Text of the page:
This just in from Irma in ZWOLLE!
AND NOW WE’RE BAKING CUPCAKES!
At last the time had come. It was raining in Zwolle, mother and son were home together (play date got cancelled) and so we felt like baking.
Twan proudly fetched the vanilla cupcake mix from the cupboard and we went to work!
With advertising for Antoinette!
All of the cups were filled without help and without spilling.
COUNTER ALL CLEAN AND TIDY!
In the meantime, we couldn’t resist secretly eating some of the batter (fortunately I had plans to go to the gym in the evening – 🙂
I took this picture when Twan wasn’t looking; he finds the miracle of rising cupcakes truly sublime to watch and could not be coaxed away from the oven.
NOW THIS PICTURE REALLY SHOWS HOW BEAUTIFUL THEY LOOKED.
THEN THE AFTERNOON TOOK A TURN FOR THE WORSE…
The cupcakes grew and grew and spilled over the sides of the pan. After the eruption, they spontaneously collapsed.
Twan and I accused each other of opening the oven door, but neither one of us had. ‘Oh well,’ we thought; it still smells good!
It was so sad: 12 terrible looking cupcakes…
TADADADADA! THE RESULT! NOT A CRUMB REMAINS!
Hahahahahahaha! I failed at being a good mother: I’m afraid I used the wrong milk. I only had 2% milk at home and not the whole…. But: they tasted good! My husband came home, looked a little bit surprised and just started to eat with a big smile, totally happy. Mission accomplished!
Well Irma and Twan, I’m so sorry your cupcakes didn’t turn out as expected! I wasn’t sure that using 2% milk was the problem, s0 I did some digging to find out what might have gone wrong. I’ve had this happen to me in some ovens (that looked like yours) when I’ve used the convection heat setting – something about the fan blowing makes them go crazy!
I also found this on the Gourmandise School site:
“It sounds like your oven may be hotter than normal. In order for a cake to rise, a chemical reaction must occur. The steam created from the heat in your oven reacts with the leavening agents in your batter (baking powder or baking soda). If this reaction happens too fast, the outside of the cake will cook, but the inside will lose the momentum to rise and remain both heavy and underbaked. The same holds true if you open your oven too early; the steam will escape the oven chamber and cause the cake to collapse. The batter is then too heavy for the remaining leavening agents to ‘lift’ it back up.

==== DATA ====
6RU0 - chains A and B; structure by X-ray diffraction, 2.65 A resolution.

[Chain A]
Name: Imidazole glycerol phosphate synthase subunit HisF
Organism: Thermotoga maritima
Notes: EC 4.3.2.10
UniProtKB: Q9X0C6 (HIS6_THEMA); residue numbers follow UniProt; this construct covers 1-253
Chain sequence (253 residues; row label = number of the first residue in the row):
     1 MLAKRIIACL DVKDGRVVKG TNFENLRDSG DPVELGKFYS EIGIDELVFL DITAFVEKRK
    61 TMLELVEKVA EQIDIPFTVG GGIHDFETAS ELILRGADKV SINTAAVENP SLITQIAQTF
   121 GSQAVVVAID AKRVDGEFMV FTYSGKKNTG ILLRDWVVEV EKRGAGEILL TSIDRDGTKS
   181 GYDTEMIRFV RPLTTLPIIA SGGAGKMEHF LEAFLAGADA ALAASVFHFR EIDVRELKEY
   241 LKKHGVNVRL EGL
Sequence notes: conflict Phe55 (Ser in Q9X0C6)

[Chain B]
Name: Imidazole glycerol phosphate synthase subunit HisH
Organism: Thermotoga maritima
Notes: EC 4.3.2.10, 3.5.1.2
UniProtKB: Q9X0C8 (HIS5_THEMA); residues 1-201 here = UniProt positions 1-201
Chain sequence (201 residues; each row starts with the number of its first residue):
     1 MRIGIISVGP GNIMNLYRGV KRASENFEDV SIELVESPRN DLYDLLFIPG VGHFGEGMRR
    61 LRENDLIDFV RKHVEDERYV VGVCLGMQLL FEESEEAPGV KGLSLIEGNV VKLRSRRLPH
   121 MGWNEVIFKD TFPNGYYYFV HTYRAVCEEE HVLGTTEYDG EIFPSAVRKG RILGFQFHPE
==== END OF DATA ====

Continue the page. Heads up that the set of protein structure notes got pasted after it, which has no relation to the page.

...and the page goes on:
There are a few easy solutions to your problem. The first is to purchase an internal thermometer for your oven. These are very inexpensive and can be found at your hardware store or kitchen supply shop. If you have a gas oven, your gas company will come out and adjust your oven- often free of charge! The last tip- and easiest to remember- is to never open the oven unless at least 3/4 of the time allotted for baking has passed.”
But when I looked more closely at your photographs, I spotted an important clue…
I think the answer lies in photo #2, where Twan is pictured emptying the contents of the small bag of frosting mix into your mixer!
I think you may have made some sort of souffle instead of cupcakes…
Don’t feel bad – you’re not the first ones to make this mistake. We’re working on a solution to the problem at this very moment! So the question now is: did you use the contents of both bags to make the cupcakes, or only the frosting mix? Either way, your cupcakes were doomed!
I’ll be bringing you a new bag of Vanilla Party Cupcake mix and a consolation prize tomorrow. Freshly baked – 🙂
Let them eat cake!